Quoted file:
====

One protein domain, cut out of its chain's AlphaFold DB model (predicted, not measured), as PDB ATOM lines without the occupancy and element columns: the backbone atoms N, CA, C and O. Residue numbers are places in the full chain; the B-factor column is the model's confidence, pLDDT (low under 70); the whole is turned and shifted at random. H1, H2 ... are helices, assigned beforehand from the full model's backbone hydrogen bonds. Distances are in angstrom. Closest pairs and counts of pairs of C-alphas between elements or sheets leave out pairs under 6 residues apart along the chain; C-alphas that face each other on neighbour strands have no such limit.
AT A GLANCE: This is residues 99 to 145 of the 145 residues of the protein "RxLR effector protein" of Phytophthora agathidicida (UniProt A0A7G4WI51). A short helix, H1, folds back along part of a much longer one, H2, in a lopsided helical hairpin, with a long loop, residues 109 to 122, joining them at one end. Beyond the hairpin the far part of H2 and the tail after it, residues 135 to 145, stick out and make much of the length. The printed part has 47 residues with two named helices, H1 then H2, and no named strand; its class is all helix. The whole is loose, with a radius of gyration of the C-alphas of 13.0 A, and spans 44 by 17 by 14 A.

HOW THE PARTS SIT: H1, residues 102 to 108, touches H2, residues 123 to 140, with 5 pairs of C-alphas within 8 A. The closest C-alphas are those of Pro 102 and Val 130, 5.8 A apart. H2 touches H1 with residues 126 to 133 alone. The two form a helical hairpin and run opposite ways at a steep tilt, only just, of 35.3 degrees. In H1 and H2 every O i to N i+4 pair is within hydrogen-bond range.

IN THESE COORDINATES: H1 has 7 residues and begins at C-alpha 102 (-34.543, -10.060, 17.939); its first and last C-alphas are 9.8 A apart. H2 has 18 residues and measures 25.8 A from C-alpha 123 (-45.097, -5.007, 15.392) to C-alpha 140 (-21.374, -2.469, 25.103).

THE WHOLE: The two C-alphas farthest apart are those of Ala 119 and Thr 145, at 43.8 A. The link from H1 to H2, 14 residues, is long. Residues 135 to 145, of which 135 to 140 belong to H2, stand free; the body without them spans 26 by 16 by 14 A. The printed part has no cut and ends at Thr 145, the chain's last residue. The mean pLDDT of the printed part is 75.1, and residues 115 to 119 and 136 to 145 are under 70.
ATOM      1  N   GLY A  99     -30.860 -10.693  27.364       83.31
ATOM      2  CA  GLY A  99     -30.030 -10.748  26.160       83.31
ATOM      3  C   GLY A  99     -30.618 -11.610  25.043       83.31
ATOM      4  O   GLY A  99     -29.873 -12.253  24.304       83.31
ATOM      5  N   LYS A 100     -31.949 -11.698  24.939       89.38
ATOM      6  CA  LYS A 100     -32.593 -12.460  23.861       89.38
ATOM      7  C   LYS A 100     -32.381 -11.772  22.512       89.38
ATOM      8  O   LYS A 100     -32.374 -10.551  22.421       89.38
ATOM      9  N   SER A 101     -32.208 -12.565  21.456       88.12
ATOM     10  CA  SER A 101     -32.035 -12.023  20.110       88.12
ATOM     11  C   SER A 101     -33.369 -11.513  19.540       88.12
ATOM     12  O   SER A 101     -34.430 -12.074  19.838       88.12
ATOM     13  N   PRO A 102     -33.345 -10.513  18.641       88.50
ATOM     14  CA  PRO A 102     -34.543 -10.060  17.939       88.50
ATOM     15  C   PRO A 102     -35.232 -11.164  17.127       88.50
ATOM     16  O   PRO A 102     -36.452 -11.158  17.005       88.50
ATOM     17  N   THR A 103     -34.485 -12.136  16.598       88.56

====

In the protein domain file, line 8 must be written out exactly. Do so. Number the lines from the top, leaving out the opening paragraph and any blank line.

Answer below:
ATOM      4  O   GLY A  99     -29.873 -12.253  24.304       83.31